Thank goodness!

In Sydney I had noticed her walking uncharacteristically slowly up a stairway near the harbor.  I asked her about it then, and she just said she was being careful.    The next year when she called me to say she was having some health issues, she reminded me of that conversation and how even then is seemed there were starting to be coordination problems.

Luckily she and Mark got to do some traveling in Europe and Hawaii.  They visited with friends.  She got to her college reunion.   When I saw her last fall she was still fawning over Tera’s children and delighted over Manuel’s pending wedding.

She was a great organizer.  She was a wonderful woman.  She was friend, mother, wife, comrade, and sister.   She had a great life, just not enough of it.

My life is better for having known her and all she did with and for me in large and small ways over 40 years.  Like so many others, I will carry the flame forward for her into the future and spend the rest of my life time and work time paying back her loyalty, faith, and trust.

Over recent years Barbara and I learned together how to say and understand “hello,” “thank you,” “democracy,” “union,” “justice,” and “freedom” in many of the world’s languages.  Her life and legacy has meaning in all of those words and every time they are spoken in the struggle of people everywhere.  And, anywhere those words are spoken, sung, or shouted, the heart and soul of Barbara Bowen will still stand strong.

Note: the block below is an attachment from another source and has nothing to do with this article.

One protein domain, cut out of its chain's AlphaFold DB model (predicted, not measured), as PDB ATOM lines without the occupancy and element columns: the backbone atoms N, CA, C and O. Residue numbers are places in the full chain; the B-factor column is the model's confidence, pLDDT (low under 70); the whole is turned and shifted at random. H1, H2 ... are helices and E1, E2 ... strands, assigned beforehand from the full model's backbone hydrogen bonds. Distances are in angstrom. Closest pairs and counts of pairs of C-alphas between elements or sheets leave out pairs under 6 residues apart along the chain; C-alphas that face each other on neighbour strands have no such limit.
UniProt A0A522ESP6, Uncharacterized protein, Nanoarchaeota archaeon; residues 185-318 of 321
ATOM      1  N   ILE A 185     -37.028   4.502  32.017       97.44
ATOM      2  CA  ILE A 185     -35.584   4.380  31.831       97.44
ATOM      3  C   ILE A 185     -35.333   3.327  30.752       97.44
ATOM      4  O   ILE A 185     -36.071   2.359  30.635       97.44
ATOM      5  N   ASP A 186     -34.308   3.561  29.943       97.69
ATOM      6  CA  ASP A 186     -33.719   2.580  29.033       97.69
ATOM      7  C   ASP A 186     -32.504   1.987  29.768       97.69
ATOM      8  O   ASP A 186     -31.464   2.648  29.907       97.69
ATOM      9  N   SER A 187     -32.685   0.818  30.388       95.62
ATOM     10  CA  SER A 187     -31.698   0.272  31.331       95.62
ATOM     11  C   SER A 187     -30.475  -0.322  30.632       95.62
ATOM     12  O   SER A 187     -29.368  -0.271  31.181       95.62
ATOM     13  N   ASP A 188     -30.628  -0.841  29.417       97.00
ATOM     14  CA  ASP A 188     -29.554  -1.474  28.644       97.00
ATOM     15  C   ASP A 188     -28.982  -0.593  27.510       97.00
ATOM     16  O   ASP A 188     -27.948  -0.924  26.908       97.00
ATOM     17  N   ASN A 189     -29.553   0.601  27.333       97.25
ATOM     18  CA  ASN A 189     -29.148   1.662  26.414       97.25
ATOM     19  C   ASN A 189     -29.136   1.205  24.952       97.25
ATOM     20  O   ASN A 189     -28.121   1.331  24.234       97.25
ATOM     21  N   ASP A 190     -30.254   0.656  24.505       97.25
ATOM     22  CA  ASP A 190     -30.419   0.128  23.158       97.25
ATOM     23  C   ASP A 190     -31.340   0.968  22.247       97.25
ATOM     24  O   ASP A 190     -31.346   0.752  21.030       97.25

Barbara admiring the fresco in the cathedral in St. Petersburg



Living Wages from Boston to Canada

Ottawa City Hall

Boston Talking to organizers the last night about security workers being subcontracted, one casually mentioned what could and could not be done because of the Boston Living Wage ordinance.  At Boston University with Professor Lee Staples as we made the case and claims for the power of community organizing it was natural to once again reference the impact of the more than great living wage ordinance ACORN and labor allies had won in Boston what seems like yesterday, but probably more than 10 years ago now.

In living wage fights in the US the issue is often framed around what the impact on jobs and employers will be.  In talking about citizen wealth in these fights we often had to defend against whether or not living wages were an appropriate anti-poverty method, rather than being able to assume that everyone shared a value that work should be paid fairly to the laborer.